Posted on 1 Comment

Taking Time to Play

Mary Ray's scrap lace dress

Welcome to Sew! Let’s Get Dressed, a weekly blog that encourages you to sew successfully. 

This weekend I was reminded of the importance of play and discovery in our work.  Our local chapter of the Association of Sewing and Design Professionals hosted a guest teacher; Mary Ray is a long-time educator in the sewing and design field, author, and wearable artist.  On Friday night she presented an inspiring trunk show tracing several stages of her interest in garments from early very fine quilted jackets through her current focus on sustainability.  In recent years she has worked on recycling old garments into new and using fabric scraps in boro, machine sewn scrap lace, and hand sewn abstract art.  Here you can see Mary showing a few of her recent pieces and techniques.

At the Saturday workshop, we tried our hand at creating what she calls Scrap Lace.  You can read more about Mary’s process in Threads Magazine issue 169, Oct./Nov. 2013 and in a Threads website insider extra.  Mary incorporates the scrap lace as an accent element in a garment, and is even trying it out as the whole garment.

I was delightfully surprised at how quick and easy the process is, and so satisfying!  I finished 3 test samples in the course of the day and was able to try some very different materials and stitching techniques to get a feel for the possibilities.  Here are the step-by-steps of one of my samples.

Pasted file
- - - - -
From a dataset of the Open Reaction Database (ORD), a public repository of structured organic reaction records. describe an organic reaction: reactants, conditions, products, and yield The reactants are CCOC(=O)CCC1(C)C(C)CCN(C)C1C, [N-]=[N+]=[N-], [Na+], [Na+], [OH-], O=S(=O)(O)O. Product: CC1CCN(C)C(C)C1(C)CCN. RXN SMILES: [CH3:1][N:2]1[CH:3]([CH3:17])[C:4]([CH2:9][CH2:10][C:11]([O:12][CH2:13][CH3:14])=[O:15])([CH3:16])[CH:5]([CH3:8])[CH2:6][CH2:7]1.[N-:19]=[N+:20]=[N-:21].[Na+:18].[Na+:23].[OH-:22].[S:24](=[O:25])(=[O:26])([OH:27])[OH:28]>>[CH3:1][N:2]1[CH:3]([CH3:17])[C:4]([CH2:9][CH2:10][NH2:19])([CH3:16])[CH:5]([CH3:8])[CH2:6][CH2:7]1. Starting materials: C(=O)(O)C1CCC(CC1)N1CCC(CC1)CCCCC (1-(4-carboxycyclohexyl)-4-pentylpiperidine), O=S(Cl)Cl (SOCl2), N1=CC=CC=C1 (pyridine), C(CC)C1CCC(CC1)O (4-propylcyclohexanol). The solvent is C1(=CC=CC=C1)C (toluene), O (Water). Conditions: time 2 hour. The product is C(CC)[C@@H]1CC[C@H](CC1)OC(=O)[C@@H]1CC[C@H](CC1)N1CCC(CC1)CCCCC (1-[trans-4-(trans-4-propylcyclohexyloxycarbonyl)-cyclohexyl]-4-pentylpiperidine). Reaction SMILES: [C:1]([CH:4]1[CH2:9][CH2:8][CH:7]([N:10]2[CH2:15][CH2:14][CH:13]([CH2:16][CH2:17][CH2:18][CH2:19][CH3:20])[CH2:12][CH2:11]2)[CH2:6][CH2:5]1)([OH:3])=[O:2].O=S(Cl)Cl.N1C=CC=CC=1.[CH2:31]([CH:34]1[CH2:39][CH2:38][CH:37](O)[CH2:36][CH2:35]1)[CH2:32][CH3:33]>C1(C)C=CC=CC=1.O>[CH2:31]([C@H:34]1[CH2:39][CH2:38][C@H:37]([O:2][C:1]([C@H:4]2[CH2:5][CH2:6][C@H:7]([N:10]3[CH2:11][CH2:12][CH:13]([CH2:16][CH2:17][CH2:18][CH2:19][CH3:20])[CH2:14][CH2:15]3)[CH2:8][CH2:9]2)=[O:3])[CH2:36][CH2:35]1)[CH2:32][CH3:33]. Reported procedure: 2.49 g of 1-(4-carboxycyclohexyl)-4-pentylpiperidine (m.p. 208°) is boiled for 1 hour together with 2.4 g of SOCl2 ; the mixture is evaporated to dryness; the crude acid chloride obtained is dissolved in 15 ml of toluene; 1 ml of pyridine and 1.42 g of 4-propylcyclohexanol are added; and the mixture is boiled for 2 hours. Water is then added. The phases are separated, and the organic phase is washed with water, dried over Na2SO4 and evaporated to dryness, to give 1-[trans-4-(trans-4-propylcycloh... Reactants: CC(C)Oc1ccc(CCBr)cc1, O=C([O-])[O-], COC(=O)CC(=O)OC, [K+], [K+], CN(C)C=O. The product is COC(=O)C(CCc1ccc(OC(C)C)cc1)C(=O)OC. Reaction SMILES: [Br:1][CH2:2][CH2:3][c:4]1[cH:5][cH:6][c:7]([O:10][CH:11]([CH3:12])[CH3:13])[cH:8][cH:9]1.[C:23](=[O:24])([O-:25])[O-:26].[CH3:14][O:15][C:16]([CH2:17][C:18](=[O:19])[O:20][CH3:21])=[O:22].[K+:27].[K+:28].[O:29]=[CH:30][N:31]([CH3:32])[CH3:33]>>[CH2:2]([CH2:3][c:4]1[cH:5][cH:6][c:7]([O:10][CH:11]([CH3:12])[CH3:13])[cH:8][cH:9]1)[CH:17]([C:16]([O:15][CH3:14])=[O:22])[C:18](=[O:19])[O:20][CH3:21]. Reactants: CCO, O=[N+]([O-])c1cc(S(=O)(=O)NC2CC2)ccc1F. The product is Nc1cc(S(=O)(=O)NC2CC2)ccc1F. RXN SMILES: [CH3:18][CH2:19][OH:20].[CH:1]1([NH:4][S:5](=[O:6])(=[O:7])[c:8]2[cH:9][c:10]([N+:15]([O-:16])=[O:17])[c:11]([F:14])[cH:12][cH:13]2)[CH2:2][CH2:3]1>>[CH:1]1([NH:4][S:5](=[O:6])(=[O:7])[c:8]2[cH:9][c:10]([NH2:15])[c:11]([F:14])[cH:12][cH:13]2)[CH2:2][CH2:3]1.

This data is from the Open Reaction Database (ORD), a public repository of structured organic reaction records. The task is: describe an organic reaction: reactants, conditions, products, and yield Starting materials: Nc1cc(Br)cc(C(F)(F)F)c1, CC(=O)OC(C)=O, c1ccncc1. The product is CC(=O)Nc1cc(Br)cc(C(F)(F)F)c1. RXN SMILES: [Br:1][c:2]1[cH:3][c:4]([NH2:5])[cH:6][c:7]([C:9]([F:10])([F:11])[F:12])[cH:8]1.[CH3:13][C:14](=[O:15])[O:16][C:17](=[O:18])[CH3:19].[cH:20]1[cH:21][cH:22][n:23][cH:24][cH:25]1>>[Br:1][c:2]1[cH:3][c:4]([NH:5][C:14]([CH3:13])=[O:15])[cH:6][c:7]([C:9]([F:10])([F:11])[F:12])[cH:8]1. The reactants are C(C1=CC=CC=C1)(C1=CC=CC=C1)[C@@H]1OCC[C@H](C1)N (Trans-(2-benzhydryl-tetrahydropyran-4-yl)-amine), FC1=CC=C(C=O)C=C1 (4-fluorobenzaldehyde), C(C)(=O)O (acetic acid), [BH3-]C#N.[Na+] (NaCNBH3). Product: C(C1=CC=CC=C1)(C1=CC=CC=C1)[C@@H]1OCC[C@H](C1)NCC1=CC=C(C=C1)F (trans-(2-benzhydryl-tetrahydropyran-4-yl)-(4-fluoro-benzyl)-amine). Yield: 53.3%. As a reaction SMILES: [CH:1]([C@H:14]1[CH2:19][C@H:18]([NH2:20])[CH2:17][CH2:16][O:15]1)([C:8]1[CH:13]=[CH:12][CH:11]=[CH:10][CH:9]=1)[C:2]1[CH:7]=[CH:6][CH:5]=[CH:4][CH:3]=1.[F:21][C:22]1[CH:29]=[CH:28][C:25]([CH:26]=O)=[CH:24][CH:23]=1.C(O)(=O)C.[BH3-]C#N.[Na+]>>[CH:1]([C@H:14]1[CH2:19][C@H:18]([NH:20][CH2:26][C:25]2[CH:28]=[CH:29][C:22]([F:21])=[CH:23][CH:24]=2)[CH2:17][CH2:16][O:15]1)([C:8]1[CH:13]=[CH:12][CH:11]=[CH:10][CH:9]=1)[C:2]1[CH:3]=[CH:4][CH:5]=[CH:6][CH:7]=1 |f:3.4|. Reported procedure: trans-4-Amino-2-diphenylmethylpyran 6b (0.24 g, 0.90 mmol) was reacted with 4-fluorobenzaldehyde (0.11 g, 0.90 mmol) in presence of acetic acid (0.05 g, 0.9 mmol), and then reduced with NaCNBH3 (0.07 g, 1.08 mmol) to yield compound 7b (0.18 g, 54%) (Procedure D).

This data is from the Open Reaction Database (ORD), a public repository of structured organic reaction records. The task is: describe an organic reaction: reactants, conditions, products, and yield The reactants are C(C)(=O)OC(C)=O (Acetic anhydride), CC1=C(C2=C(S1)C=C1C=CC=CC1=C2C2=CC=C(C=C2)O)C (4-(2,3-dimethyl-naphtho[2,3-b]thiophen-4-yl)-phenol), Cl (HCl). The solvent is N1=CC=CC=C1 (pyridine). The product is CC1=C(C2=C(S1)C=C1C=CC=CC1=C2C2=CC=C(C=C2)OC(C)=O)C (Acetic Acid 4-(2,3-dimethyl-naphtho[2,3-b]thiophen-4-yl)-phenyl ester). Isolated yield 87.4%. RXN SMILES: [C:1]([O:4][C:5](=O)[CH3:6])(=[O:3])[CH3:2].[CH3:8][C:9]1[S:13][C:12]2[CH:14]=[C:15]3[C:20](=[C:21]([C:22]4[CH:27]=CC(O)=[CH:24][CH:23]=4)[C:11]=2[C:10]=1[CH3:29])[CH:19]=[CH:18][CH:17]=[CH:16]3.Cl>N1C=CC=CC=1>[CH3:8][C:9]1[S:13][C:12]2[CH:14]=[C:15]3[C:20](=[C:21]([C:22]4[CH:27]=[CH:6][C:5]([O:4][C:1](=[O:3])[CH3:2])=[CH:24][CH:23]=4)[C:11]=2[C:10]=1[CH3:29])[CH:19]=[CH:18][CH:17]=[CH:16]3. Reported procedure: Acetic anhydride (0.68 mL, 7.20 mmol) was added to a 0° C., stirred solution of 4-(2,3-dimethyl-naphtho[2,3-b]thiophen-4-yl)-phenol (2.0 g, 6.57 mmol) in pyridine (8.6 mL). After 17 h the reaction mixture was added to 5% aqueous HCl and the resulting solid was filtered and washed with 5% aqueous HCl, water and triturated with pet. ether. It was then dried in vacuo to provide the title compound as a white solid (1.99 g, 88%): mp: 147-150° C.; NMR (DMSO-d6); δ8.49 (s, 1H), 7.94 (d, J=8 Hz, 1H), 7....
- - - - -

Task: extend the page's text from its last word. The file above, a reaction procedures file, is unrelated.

• Arrange a selection of fabric scraps, leftover threads, yarn, ribbons or other fibers together between two layers of water soluble stabilizer.
  • Sew through all the layers with straight, zigzag, or decorative stitches in whatever density and direction you want to try.
  • Dunk the sewn piece into water to dissolve the stabilizer, roll it up in a towel to dry until damp.
  • Press flat and dry.

Here are the other two samples I created.

Mixed yarn and lace
Mixed yarn and lace
Mixed ribbons and rickrack on tulle
Mixed ribbons and rickrack on tulle


Everyone in the class shared their collection of scraps and fibers, which gave us lots to play with!  It was also fun and educational to see the very different styles and materials all the students created that day. I will certainly be looking for ways to incorporate this technique into Fit for Art samples this year!

We all struggle to set aside the time and space for creative play, but I was reminded just how important and energizing it can be.  So I encourage you to try something new this spring!  There is so much information available, I’m sure you’ll find something that excites your curiosity.  It could be a technique taught in a class or demonstrated at an event or something you’ve read about in a magazine or online.  If you live in our area, consider taking Rae’s class Surface Design Fun on April 29th at Danner’s Bernina Shoppe in Hanover PA.  If you live in the DC area, check out all the great fabric and craft materials and classes offered by Artistic Artifacts.

Happy Sewing and playing, Carrie

Do you follow us on social media?  Take a moment to check us out on Facebook and Instagram and follow the hashtags #fitforartpatterns and #sewsuccessfully.  We love to see what your are creating appear on social media too!

1 thought on “Taking Time to Play

  1. Hi Carrie & Rae
    Thanks for the shout out. I really enjoyed working with your group as we played with fabric! You all inspired me, too.

Leave a Reply

Your email address will not be published. Required fields are marked *